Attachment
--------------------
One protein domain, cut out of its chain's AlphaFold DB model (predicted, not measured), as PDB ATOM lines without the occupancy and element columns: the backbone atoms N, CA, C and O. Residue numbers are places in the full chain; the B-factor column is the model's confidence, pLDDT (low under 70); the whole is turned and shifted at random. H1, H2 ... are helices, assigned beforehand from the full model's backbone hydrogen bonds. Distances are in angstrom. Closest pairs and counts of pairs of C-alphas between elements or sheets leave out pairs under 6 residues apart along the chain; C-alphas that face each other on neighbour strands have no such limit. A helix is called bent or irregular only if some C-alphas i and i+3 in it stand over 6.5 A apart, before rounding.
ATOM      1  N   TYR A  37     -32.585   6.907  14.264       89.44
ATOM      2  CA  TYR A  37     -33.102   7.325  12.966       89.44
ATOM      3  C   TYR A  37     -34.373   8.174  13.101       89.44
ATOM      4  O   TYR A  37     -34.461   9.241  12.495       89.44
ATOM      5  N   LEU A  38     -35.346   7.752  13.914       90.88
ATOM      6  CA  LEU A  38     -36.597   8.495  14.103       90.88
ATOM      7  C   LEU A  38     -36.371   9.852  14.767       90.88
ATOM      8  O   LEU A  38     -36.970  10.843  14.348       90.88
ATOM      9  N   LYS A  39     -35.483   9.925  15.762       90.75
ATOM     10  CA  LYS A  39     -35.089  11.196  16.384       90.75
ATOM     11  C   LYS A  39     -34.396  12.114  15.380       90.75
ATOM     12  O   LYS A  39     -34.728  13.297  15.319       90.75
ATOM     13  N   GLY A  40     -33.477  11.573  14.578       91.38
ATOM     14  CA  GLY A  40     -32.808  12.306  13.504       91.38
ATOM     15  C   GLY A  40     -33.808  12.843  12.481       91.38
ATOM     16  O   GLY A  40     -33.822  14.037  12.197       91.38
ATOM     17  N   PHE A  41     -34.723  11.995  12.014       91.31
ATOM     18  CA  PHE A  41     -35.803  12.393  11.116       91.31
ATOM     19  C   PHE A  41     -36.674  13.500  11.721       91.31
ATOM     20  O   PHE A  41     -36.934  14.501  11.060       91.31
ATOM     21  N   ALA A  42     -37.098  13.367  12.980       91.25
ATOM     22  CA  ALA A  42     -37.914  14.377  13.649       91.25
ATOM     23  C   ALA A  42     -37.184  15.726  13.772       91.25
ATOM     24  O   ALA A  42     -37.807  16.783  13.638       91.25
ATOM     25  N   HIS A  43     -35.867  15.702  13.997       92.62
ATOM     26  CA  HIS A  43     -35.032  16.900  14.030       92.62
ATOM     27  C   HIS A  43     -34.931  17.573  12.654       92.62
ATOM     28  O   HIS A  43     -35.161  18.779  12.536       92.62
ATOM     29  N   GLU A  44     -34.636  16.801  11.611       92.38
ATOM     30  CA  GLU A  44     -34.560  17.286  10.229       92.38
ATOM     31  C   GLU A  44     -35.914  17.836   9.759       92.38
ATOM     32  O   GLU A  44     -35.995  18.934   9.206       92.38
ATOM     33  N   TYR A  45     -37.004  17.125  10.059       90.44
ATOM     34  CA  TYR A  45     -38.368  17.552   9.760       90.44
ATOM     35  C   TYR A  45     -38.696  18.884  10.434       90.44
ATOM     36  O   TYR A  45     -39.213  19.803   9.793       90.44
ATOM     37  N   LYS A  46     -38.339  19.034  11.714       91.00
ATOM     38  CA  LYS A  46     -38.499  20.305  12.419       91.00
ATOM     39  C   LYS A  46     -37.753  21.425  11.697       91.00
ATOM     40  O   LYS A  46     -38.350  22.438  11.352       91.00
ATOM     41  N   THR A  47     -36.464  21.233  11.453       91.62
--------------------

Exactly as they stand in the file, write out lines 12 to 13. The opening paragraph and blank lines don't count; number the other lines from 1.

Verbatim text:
ATOM     12  O   LYS A  39     -34.728  13.297  15.319       90.75
ATOM     13  N   GLY A  40     -33.477  11.573  14.578       91.38